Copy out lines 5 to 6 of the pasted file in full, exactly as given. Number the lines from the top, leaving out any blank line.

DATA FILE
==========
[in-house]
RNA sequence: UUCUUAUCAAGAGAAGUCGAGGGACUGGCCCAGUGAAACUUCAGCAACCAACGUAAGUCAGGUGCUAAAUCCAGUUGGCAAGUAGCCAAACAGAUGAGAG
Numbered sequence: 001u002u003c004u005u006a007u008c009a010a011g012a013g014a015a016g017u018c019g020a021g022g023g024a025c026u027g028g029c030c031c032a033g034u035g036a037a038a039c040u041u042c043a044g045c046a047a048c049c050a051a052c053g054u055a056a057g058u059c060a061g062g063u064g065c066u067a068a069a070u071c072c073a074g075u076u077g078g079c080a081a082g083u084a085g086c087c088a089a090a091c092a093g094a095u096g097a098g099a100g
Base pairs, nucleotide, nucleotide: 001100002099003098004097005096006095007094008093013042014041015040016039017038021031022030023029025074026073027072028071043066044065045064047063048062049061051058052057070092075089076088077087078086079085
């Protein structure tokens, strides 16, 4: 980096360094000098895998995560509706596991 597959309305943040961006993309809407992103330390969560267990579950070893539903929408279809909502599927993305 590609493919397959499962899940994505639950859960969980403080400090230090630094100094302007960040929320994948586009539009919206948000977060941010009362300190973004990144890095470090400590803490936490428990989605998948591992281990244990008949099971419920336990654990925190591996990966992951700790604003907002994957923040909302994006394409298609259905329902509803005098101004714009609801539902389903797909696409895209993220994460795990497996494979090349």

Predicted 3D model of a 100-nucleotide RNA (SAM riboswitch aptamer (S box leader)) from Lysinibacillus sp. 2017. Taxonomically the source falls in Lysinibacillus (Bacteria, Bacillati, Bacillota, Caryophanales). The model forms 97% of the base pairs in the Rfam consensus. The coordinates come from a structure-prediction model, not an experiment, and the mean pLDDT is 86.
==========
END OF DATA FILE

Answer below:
């Protein structure tokens, strides 16, 4: 980096360094000098895998995560509706596991 597959309305943040961006993309809407992103330390969560267990579950070893539903929408279809909502599927993305 590609493919397959499962899940994505639950859960969980403080400090230090630094100094302007960040929320994948586009539009919206948000977060941010009362300190973004990144890095470090400590803490936490428990989605998948591992281990244990008949099971419920336990654990925190591996990966992951700790604003907002994957923040909302994006394409298609259905329902509803005098101004714009609801539902389903797909696409895209993220994460795990497996494979090349």

Predicted 3D model of a 100-nucleotide RNA (SAM riboswitch aptamer (S box leader)) from Lysinibacillus sp. 2017. Taxonomically the source falls in Lysinibacillus (Bacteria, Bacillati, Bacillota, Caryophanales). The model forms 97% of the base pairs in the Rfam consensus. The coordinates come from a structure-prediction model, not an experiment, and the mean pLDDT is 86.